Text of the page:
Jim Tully – American Writer, Irish Rover, Hollywood Brawler, by Paul J. Bauer and Mark Dawidziak (Foreword by Ken Burns)


It’s often said, by apologists for the American status quo, that anyone can rise from anywhere to a life fulfilled. The thing is, though, that the scrapping, failure after failure, to discover who you are and what you’re about in a society that doesn’t give a damn if you live and die takes its toll. Such is the story of Jim Tully.
Tully was the Irish grandson of a salesman, the son of a ditch digger, who was left to an orphanage when hardly out of the crib. He lived there until twelve or so and ran away to a life on the road, digging ditches himself, working in a chain factory, a reporter for journalism rags, finally making of himself a fine if largely unrecognized novelist.
This is where I know Tully from – his life as a novelist and a biographer of Hollywood luminaries. That is, I knew of him. Sadly, I never read his work, captivated by the brighter lights of Steinbeck and Hemingway – but I shall. And this is the story of Tully the writer, recognized for his semi-autobiographical novels, castigated for his unflinching look at the American underclass that he knew so well.
It’s a fact of life that such writers tell the truth, because they have to, partly because it’s what they know, partly because there’s within them a mixture of anger, righteousness, and a compulsion to describe the American dream in its totality – it’s failures, its spent lives, juxtaposed on the occasional successes that make this dream so alluring.

Bauer and Dawidziak have crafted a fine book, which includes a section of rare photos, of this gifted man who rose from the dregs of society to that of a fine writer. It’s worth a read to better understand America without blinders on and to pay respect to this man, perhaps as perfect an example of an American original as you’ll find anywhere.

My rating: 16 of 20 stars

Visit my website here. Then there’s my FB Fan Page here. On both you’ll find more on ideas and events that matter to me — and possibly to you.

I Pity the Poor Children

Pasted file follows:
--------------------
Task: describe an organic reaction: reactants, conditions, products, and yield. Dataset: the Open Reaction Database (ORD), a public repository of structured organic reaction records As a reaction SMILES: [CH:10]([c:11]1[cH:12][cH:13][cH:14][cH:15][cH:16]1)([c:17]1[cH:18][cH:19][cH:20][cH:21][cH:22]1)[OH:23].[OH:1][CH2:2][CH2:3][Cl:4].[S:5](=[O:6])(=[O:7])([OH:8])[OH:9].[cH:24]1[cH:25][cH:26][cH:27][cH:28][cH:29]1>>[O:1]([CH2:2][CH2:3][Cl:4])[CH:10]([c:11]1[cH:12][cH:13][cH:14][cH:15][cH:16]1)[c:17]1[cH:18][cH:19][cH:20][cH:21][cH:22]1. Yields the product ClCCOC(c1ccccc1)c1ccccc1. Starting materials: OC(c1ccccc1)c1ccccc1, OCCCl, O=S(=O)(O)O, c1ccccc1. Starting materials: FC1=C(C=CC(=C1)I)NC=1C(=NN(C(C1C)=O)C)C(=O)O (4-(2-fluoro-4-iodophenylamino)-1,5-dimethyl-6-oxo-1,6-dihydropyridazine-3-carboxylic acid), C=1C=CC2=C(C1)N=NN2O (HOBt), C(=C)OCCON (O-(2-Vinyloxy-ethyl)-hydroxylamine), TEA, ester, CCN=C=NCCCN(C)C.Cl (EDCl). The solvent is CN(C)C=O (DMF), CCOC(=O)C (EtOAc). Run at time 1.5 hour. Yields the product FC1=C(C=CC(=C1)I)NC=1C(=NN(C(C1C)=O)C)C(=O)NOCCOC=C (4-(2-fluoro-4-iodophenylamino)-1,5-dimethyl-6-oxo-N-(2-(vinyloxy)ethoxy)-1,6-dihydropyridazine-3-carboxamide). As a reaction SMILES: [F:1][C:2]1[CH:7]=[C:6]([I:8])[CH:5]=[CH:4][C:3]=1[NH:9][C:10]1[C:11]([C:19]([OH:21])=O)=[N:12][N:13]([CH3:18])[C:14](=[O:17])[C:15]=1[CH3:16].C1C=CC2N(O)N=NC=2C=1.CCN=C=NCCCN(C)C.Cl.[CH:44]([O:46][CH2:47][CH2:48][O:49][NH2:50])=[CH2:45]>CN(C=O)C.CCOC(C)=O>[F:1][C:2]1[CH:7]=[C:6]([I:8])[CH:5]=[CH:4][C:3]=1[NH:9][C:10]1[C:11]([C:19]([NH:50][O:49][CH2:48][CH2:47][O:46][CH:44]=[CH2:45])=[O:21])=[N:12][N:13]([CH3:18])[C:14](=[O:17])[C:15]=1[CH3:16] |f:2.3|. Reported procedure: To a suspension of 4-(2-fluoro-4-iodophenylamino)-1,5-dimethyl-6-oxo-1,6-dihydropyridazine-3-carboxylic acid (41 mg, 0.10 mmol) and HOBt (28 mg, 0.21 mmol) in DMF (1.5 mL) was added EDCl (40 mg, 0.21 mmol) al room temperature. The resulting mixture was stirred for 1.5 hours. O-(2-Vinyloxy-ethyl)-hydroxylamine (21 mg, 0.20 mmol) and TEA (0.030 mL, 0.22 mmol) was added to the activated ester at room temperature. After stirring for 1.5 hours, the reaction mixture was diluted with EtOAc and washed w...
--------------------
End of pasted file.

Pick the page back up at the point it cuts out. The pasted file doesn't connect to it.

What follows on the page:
Fourth of July Creek, by Smith Henderson

Literature, novels, and possibly poetry more than any other discipline, seem to tap into the collective consciousness more deeply than any other social chronicling. And one of the subjects that come up over and over in the novels I’m drawn to is the plight of children in an increasingly unsheltered world. Runaways. Child prostitutes. Violence toward children. The violence of children that have been unsheltered, that come to react to their environment in violent ways because those are the only ways they know.
In Henderson Smith’s book, a novel that sends its tentacles across time and place, we become acquainted with the children of Jeremiah Pearl, a man deeply paranoid, a survivalist clinging to distorted Biblical understandings, and his vision obsessed wife. These children want more than a life on the run in the dark forests of Montana, but they can only live on the edge of their father’s harshness and violence. We meet a few of these folks through the book’s central character, Pete Snow, a social worker, who intends to help these children despite Jeremiah’s paranoia.

But Pete has problems, too.

His wife Beth has had an affair, and the couple separate, Beth taking young daughter Rachel with her to Texas. Beth isn’t exactly an ideal mother – she drinks, does drugs, hangs out with unsavory men, one of which apparently attempts to rape Rachel. As with most children of tortured, broken marriages, Rachel feels trapped and decides Austin’s mean streets offer more promise. The book intermittently chronicles Rachel’s (later known as Rose) descent into street life and prostitution. While Beth sits at home in Austin drinking and praying, Pete roams the Northwest looking for his daughter, constantly crossing paths with the Pearl family.

Finally, Pete, who has a drinking problem of his own, becomes the victim of his attempts to salvage lives he finds impossible to rehabilitate, and ends up the subject of a manhunt. Henderson resolves nothing in Fourth of July Creek, and this is, ironically, his project. In a sense he’s the literary child of Steinbeck and Cormac McCarthy, bent on showing us a naked view of down-and-out people, especially their children, in a world that would just as well be rid of them.

Henderson’s book reads as if written randomly, as if written in bouts of inspiration that aren’t necessarily connected. His prose careens to the edges of coherence at times, making this a somewhat difficult read. I’ve learned, though, that such flaws aren’t to be taken all that seriously. This book’s strength is in the characters, Henderson’s spotlight on people who belong to the night, to the woods, that have been forsaken by society. And that makes this one of the most powerful books you’ll read this year.

My rating: 16 of 20 stars

Visit my website here. Then there’s my FB Fan Page here. On both you’ll find more on ideas and events that matter to me — and possibly to you.